Frantic shoppers empty store shelves

The Baytown Kroger on Garth Road was a dark place to shop on Wednesday as the store was set to close at 5 p.m. amid turned off lights, emptied freezers and refrigerators and minimal water in sight. The city continued to deal with the aftermath of a winter storm that left many without power for hours and all waiting for public access to water for going on a second full day. 

For the second time in a year, grocery outlets in Baytown have been put under duress due to natural threats and this time during the current winter storm aftermath that has left parts of the city without power and all of it, inexplicably longing for water.

Both situations have caused various situations for stores like Kroger, H-E-B and Food Town to adjust on the fly and do what they can to help with shortages that they can only do so much to appease.

“H-E-B is prepared to address any issues that our partners and communities are facing,” Lisa Helfman, public affairs director for H-E-B Houston, said. “While we are experiencing power and water issues just like our customers, we are doing everything we can to feed Texans as safely and efficiently as possible. With limited water, our stores are presented with additional challenges. We are doing our best to get product into the stores and on the shelves, and product availability is on a store-by-store basis. 

“Stores will remain open with modified hours, as they are able. However, store hours could be adjusted according to local situations at any time.”

For updates on store hours and any other potential changes visit https://newsroom.heb.com/. 

Kroger, which has two stores in Baytown, is working diligently hoping to address any shortages – especially water.

“As Houston and surrounding areas are impacted by the continuing cold weather and water boil notice, we are working diligently to transport additional water supplies to all Kroger locations,” Clara Campbell, corporate affairs manager for Kroger, said. “We have more than 200,000 pallets of water making its way to stores today and over the coming days. We are also working closely with hospitals and food banks, along with city representatives to ensure that essential organizations have access to bottled water.”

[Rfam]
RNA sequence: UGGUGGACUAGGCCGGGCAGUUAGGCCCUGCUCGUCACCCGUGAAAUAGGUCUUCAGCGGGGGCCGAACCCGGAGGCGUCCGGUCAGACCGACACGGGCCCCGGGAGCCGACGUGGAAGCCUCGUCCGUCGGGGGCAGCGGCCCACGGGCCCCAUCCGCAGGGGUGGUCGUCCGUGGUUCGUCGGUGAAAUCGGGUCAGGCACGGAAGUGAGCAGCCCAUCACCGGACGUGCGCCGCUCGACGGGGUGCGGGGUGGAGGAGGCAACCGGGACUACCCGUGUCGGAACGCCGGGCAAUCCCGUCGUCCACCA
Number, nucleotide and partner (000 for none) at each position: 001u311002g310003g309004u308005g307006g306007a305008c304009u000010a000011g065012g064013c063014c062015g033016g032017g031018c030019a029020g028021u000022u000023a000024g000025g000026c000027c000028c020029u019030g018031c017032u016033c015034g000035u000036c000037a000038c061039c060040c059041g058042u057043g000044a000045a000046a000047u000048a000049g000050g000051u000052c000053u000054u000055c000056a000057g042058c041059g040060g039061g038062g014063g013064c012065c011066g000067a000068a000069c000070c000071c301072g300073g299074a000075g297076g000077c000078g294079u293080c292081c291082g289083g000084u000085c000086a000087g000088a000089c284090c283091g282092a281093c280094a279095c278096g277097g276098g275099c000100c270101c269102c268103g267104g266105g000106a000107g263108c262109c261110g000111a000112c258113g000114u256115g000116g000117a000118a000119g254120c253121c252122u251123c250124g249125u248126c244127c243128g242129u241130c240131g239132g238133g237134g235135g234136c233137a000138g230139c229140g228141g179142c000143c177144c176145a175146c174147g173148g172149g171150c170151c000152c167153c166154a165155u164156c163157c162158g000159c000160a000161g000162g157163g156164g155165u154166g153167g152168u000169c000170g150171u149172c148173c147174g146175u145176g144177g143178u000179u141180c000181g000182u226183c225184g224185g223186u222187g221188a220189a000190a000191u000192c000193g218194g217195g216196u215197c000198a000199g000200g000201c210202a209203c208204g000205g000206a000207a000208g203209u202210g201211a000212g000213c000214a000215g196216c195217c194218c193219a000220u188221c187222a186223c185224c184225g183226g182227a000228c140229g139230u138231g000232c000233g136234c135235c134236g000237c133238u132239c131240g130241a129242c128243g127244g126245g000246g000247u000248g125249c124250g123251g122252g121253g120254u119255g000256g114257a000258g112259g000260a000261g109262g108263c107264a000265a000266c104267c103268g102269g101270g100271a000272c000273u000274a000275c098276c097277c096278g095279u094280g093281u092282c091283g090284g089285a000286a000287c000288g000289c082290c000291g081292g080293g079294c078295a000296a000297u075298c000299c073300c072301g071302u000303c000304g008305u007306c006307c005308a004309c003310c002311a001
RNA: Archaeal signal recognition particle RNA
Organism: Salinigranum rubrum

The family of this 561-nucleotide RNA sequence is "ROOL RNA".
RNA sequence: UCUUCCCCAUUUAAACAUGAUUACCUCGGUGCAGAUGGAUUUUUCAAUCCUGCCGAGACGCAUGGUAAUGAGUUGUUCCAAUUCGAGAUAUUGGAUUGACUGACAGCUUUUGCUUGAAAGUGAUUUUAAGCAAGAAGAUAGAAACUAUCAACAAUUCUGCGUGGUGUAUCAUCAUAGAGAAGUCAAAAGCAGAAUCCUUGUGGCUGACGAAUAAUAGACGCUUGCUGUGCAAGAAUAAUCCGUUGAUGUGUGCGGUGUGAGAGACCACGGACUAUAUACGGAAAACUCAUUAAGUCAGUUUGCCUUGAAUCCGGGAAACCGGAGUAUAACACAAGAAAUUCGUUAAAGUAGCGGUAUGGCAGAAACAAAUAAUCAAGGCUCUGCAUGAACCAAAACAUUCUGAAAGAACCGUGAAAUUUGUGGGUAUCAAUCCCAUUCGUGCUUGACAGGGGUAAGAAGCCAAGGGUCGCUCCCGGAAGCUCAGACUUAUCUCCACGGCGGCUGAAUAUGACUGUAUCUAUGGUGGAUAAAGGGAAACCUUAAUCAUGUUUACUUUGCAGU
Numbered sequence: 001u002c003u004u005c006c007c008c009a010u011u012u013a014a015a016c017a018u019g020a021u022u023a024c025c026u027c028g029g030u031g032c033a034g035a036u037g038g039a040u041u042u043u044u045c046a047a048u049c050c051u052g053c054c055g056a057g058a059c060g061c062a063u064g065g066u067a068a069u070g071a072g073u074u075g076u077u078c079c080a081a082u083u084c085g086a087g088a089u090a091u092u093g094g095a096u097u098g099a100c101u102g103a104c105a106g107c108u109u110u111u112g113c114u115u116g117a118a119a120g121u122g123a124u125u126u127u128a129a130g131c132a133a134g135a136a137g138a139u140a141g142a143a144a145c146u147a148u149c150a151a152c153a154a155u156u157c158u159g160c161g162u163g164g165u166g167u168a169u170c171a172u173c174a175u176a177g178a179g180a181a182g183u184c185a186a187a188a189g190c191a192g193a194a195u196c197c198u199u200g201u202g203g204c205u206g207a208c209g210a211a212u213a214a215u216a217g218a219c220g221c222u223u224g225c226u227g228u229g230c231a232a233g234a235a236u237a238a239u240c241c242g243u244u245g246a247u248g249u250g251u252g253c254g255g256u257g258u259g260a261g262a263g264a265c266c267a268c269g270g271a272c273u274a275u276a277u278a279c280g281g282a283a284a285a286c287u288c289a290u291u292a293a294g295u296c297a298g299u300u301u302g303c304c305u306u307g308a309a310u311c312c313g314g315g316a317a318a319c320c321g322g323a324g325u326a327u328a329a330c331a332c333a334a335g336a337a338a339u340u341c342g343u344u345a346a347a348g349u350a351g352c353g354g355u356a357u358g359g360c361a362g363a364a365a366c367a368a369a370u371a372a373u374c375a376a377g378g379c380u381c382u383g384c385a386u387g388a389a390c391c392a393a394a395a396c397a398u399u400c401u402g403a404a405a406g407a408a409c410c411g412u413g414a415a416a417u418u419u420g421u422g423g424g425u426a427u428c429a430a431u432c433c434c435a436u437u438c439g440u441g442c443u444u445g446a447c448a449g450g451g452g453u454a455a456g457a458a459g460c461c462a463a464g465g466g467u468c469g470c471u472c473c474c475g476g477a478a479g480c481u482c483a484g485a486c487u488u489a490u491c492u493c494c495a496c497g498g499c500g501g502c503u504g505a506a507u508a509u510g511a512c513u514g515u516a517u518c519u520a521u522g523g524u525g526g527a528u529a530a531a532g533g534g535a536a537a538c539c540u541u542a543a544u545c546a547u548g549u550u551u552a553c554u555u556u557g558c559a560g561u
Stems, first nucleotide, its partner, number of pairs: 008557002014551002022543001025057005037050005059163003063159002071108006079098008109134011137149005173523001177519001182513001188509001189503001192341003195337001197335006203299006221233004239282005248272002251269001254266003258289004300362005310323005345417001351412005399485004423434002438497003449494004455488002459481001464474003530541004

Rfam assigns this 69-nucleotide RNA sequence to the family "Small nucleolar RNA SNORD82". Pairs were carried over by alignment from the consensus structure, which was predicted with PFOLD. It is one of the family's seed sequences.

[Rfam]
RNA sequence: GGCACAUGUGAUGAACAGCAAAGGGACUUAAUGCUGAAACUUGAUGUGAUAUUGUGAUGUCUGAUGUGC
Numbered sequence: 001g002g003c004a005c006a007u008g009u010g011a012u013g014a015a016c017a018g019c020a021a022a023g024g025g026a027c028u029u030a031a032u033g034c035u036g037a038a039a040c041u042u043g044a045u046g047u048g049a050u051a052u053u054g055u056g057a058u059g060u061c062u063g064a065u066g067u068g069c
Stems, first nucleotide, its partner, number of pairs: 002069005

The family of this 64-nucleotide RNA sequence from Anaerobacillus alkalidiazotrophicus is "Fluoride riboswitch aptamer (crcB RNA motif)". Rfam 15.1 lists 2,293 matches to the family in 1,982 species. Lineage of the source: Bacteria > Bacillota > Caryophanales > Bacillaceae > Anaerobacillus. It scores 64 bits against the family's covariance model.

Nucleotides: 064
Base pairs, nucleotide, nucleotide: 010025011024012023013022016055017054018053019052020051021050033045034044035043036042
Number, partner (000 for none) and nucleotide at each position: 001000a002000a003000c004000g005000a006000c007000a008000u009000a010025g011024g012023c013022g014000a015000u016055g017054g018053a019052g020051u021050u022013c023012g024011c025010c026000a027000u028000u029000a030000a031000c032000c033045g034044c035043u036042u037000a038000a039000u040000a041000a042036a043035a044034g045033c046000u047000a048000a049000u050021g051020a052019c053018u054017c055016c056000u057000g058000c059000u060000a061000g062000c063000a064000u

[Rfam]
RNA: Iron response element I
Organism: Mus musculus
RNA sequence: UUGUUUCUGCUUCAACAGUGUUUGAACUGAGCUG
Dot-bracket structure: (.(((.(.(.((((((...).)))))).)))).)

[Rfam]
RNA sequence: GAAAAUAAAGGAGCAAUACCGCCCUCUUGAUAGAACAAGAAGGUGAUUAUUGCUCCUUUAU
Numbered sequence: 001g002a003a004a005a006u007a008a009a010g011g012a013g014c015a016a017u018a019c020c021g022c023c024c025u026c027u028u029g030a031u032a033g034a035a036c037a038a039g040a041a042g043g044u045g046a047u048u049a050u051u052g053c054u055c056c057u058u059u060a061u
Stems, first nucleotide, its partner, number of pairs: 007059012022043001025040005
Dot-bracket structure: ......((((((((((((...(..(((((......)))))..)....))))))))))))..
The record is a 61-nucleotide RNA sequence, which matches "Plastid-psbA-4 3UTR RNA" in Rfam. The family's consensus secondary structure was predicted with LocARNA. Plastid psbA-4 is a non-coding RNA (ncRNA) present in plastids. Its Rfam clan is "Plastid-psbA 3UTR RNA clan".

XXX also noted that many Kroger stores have been affected by the widespread power outages.

“We have communicated our request for continuous power to the local energy providers, in order to be able to provide food and water to our local communities during this time of great need,” Campbell said.

Customers can visit kroger.com to see the current opening hours for their local store.

Food Town on 3517 N. Main Street, has been able to run without any power outages according to manager Raymond Gonzalez.

Their store has been able to provide water, milk and eggs, but only for a short time as demand for items has been outstripping supply.

“We have been very fortunate that we didn’t lose power through this whole ordeal and we have crowd control at the front of the store,” Gonzalez said. “(Wednesday) morning we hardly had any milk or eggs and didn’t have any bread or water. That has all come in, but we are almost out of water. We don’t have many eggs, we didn’t get much bread and didn’t get any milk. It’s a day-by-day deal: So many vendors aren’t able to get the product.”

Gonzalez noted that persons could visit the store, but to anticipate shortages if they make the trip.

“We are going through a pallet of water every 20 minutes,” Gonzalez said. “I did put a limit two on it so we could spread it out to the community.” 

Most Baytown convenience stores have been shut down due to a lack of power and/or water.

 

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